The sporadically observed adverse effects are insignificant and thereby the use of concomitant intranasal Fluticasone Propionate to control Allergic Rhinitis in patients of Nasobronchial Allergy is justified as per the significant improvement in outcome measures.

Whether this action has prolonged and lasting effects to allow discontinuation of the drugs following short courses or prolonged administration is required for continued activity needs to be studied further with continuous monitoring for adverse effects over a long period of time.

References

[1]Bachert C, van Cauwenberge P, Khaltaev N, Allergic rhinitis and its impact on asthma. In collaboration with the World Health Organization. Executive summary of the workshop report. 7-10 December 1999, Geneva, Switzerland Allergy 2002 57(9):841-55.  [Google Scholar]

[2]Cruz AA, Popov T, Pawankar R, Annesi-Maesano I, Fokkens W, Kemp J, Common characteristics of upper and lower airways in rhinitis and asthma: ARIA update, in collaboration with GA(2)LEN Allergy 2007 62(Suppl 84):1-41.  [Google Scholar]

[3]Dixon AE, Rhinosinusitis and asthma: the missing link Current Opinion in Pulmonary Medicine 2009 15(1):19-24.  [Google Scholar]

[4]Thomas M, Allergic rhinitis: evidence for impact on asthma BMC Pulmonary Medicine 2006 6(Suppl 1):S4  [Google Scholar]

[5]Volcheck GW, Does rhinitis lead to asthma? Evidence for the one-airway hypothesis Postgraduate Medicine 2004 115(5):65-68.  [Google Scholar]

[6]Yamauchi K, Shikanai T, Nakamura Y, Kobayashi H, Ogasawara M, Maeyama K, [Roles of histamine in the pathogenesis of bronchial asthma and reevaluation of the clinical usefulness of antihistamines] Yakugaku zasshi: Journal of the Pharmaceutical Society of Japan 2011 131(2):185-91.  [Google Scholar]

[7]Esteitie R, deTineo M, Naclerio RM, Baroody FM, Effect of the addition of montelukast to fluticasone propionate for the treatment of perennial allergic rhinitis Ann Allergy, Asthma Immunol 2010 105(2):155-61.  [Google Scholar]

[8]Katial RK, Oppenheimer JJ, Ostrom NK, Mosnaim GS, Yancey SW, Waitkus-Edwards KR, Adding montelukast to fluticasone propionate/salmeterol for control of asthma and seasonal allergic rhinitis Allergy and Asthma Proc 2010 31(1):68-75.  [Google Scholar]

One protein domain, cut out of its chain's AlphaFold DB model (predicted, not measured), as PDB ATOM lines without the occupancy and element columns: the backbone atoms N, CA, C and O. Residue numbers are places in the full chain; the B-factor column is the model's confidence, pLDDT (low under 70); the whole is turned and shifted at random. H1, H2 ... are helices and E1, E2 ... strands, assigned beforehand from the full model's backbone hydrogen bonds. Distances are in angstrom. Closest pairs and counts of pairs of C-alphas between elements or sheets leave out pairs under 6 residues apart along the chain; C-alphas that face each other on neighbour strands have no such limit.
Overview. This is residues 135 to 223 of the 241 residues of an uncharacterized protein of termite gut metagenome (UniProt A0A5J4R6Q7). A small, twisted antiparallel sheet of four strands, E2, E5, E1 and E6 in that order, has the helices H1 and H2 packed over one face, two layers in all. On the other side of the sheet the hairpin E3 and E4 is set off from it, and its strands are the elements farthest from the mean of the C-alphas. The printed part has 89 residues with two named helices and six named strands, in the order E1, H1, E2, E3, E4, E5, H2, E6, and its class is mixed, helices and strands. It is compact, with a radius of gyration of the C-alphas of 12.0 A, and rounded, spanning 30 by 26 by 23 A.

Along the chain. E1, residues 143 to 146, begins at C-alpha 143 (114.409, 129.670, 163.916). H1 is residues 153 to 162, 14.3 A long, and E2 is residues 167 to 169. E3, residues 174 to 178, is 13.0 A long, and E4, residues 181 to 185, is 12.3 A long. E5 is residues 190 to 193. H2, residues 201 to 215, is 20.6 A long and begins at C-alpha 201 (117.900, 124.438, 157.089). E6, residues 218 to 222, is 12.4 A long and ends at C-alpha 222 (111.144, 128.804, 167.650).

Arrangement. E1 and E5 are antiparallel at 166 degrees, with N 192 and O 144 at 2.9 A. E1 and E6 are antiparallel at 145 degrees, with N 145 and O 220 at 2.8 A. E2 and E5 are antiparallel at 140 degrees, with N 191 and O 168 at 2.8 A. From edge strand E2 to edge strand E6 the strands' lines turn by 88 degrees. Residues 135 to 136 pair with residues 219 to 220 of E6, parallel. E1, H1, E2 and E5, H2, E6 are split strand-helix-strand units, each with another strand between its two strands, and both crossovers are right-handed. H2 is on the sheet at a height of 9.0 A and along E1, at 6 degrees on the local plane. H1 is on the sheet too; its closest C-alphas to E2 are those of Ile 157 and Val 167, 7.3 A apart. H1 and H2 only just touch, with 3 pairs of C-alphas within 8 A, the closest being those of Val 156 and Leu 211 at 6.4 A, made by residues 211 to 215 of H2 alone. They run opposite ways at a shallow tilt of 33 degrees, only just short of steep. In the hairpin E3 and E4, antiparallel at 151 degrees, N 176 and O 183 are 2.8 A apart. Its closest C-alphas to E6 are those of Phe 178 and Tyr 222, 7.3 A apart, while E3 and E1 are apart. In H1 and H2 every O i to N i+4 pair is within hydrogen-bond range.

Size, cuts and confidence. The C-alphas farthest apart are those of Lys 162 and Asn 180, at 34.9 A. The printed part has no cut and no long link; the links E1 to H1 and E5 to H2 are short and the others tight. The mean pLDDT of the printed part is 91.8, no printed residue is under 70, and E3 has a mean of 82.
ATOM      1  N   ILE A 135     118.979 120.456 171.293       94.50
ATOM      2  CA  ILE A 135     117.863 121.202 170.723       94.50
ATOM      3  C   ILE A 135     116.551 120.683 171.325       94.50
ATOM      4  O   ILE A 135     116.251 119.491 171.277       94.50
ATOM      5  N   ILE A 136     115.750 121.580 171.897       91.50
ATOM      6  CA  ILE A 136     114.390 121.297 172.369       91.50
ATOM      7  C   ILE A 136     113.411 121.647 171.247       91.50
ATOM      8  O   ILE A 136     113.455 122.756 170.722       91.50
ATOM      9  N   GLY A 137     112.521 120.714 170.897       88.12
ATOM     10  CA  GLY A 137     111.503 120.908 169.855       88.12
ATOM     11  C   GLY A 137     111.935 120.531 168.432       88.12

[9]Lyseng-Williamson KA, Plosker GL, Inhaled salmeterol/fluticasone propionate combination: a pharmacoeconomic review of its use in the management of asthma PharmacoEconomics 2003 21(13):951-89.  [Google Scholar]

[10]O’Connor RD, Stanford R, Crim C, Yancey SW, Edwards L, Rickard KA, Effect of fluticasone propionate and salmeterol in a single device, fluticasone propionate, and montelukast on overall asthma control, exacerbations, and costs Ann Allergy, Asthma Immunol 2004 93(6):581-88.  [Google Scholar]

[11]Pullerits T, Praks L, Ristioja V, Lotvall J, Comparison of a nasal glucocorticoid, antileukotriene, and a combination of antileukotriene and antihistamine in the treatment of seasonal allergic rhinitis The Journal of Allergy and Clinical Immunology 2002 109(6):949-55.  [Google Scholar]

[12]Ratner PH, Howland WC, Arastu R, Philpot EE, Klein KC, Baidoo CA, Fluticasone propionate aqueous nasal spray provided significantly greater improvement in daytime and nighttime nasal symptoms of seasonal allergic rhinitis compared with montelukast Ann Allergy, Asthma Immunol 2003 90(5):536-42.  [Google Scholar]

[13]Zeiger RS, Bird SR, Kaplan MS, Schatz M, Pearlman DS, Orav EJ, Short-term and long-term asthma control in patients with mild persistent asthma receiving montelukast or fluticasone: a randomized controlled trial The American Journal of Medicine 2005 118(6):649-57.  [Google Scholar]

[14]Aubier M, Neukirch C, Peiffer C, Melac M, Effect of cetirizine on bronchial hyperresponsiveness in patients with seasonal allergic rhinitis and asthma Allergy 2001 56(1):35-42.  [Google Scholar]

[15]Baena-Cagnani CE, Berger WE, DuBuske LM, Gurne SE, Stryszak P, Lorber R, Comparative effects of desloratadine versus montelukast on asthma symptoms and use of beta 2-agonists in patients with seasonal allergic rhinitis and asthma International Archives of Allergy and Immunology 2003 130(4):307-13.  [Google Scholar]